GW Submits sNDA for CBD in Tuberous Sclerosis Complex


This additional application, supported by data from the GWPCARE6 trial, seeks to expand the indication of cannabidiol to include seizures associated with tuberous sclerosis complex.

Justin Gover

Justin Gover, CEO, GW Pharmaceuticals

Justin Gover

GW Pharmaceuticals announced that it has submitted a supplemental new drug application (sNDA) for its cannabidiol (CBD; Epidiolex) oral solution to expand its indication to include seizures associated with tuberous sclerosis complex (TSC).1

The therapy was originally approved for the treatment of seizures associated with Lennox-Gastaut syndrome (LGS) and Dravet syndrome for patients age 2 and older in 2018. It was rescheduled by the DEA to Schedule V in September of that year.

"The submission of this sNDA for Epidiolex is an important step towards the prospect of offering a new treatment option for those patients with TSC who battle difficult-to-treat seizures," Justin Gover, CEO of GW Pharmaceuticals, said in a statement. "Having already obtained approval for Epdiolex in the treatment of seizures associated with Lennox-Gastaut Syndrome and Dravet Syndrome, this submission is based on positive phase 3 data showing that Epidiolex reduced TSC-associated seizures, which include both focal and generalized seizures types.”

“We look forward to working with the FDA toward an expected approval later this year," he added.

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This new application is supported by data from GWPCARE6, a phase 3 safety and efficacy assessment, the findings of which were presented at the American Epilepsy Society’s 2019 Annual Meeting in Baltimore, Maryland. The data from the trial were presented by Elizabeth Thiele, MD, PhD, director of pediatric epilepsy and the Herscot Center for Tuberous Sclerosis Complex at Massachusetts General Hospital, and professor of neurology at Harvard Medical School.2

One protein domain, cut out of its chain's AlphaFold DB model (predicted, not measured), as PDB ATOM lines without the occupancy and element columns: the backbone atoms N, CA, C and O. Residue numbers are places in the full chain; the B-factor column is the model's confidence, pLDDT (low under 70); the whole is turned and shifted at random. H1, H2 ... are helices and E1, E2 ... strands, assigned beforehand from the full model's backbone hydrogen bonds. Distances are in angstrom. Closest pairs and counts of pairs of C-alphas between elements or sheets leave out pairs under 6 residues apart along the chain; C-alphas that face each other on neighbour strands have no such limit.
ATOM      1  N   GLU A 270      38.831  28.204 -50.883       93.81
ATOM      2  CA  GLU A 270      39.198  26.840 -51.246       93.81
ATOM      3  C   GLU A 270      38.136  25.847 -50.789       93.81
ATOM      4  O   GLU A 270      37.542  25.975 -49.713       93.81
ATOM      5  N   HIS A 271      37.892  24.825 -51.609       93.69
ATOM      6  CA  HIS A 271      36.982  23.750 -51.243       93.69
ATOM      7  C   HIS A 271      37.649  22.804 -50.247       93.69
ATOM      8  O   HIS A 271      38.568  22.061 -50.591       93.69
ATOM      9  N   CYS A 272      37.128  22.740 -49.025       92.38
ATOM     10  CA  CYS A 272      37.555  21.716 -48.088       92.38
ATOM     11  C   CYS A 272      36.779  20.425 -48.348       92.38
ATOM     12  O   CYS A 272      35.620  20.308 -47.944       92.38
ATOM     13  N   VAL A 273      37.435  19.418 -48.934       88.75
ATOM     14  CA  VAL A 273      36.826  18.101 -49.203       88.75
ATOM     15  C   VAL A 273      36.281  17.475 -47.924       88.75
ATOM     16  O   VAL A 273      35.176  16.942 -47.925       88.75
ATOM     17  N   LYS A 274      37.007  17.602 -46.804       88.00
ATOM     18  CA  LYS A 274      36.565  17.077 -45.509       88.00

All told, those treated with CBD experienced reductions in TSC-associated seizure frequency of 49% with the 25 mg/kg dose and 48% for the 50 mg/kg dose, nearly double that of the placebo group, which experienced reductions of 27% (25 mg: P = .0009; 50 mg: P = .0018).

Importantly, the safety profile observed was consistent with findings from previous studies, with no new safety risks identified.

“Our findings suggest this formulation of purified CBD offers patients with TSC a new treatment option for their very difficult-to-manage seizures,” Thiele said in a statement at the time.3 “We also assessed 2 different daily doses and found the lower dose of 25 mg/kg of weight provides the same benefit with fewer side effects compared to a dose of 50 mg/kg and will likely be the recommended dose.”

GWPCARE6 included 224 patients—75 randomly assigned to the 25 mg group, 73 to the 25 mg group, and 76 to placebo. Overall, 201 patients completed the study. The median age was 11 years, with a median baseline monthly TSC-associated seizure frequency of 56 (interquartile range [IQR], 21—101) for the 25 mg group, 61 (IQR, 36–117) for the 50 mg group, and 54 (IQR, 26–102) for placebo. Prior to enrollment, patients had tried and discontinued a median of 4 antiepileptic drugs and were currently taking a mean of 3. The most common concomitant drugs were valproate (45%), vigabatrin (33%), levetiracetam (29%), and clobazam (27%).

Those who took CBD were more likely to experience a ≥50% reduction in seizures, observed in 36% of the 25 mg group (P = .0692) and 40% of the 50 mg group (P = .0245) compared to 22% for placebo. Caregivers reported an overall improvement in 69% of those taking 25 mg of CBD, 62% of those taking 50 mg, and 40% of those who received placebo.

The CBD groups also saw significantly greater reduction in total seizure frequency compared to placebo: 48% for 25 mg (P = .0013), 48% for 50 mg (P = .0018), and 27% for placebo. Improvement in overall condition on the Clinical Global Impression of Change (CGIC) was reported by 69% (odds ratio [OR], 2.25; P = .0074) of patients/caregivers for the 25 mg group and 62% (OR, 1.77; P = .0580) for 50 mg, compared to 40% for placebo.


1. GW Pharmaceuticals and Greenwich Biosciences Submit Supplemental New Drug Application to U.S. FDA for Epidiolex® (cannabidiol) for the Treatment of Tuberous Sclerosis Complex [press release]. London, UK, and Carlsbad, CA: GW Pharmaceuticals; Published February 3, 2020. Accessed February 3, 2020.

2. Thiele E, Wong M. Cannabidiol (CBD) treatment in patients with seizures associated with tuberous sclerosis complex: a randomized, double-blind, placebo-controlled phase 3 trial (GWPCARE6). Presented at: AES 2019; December 7—10; Baltimore, Maryland. Abstract 1.293.

3. Trial Shows CBD Helpful for Tuberous Sclerosis Complex-Related Seizures, May Expand Treatment Options for Challenging Form of Epilepsy [press release]. Baltimore, MD: American Epilepsy Soceity; Published December 7, 2019. Accessed February 3, 2020.

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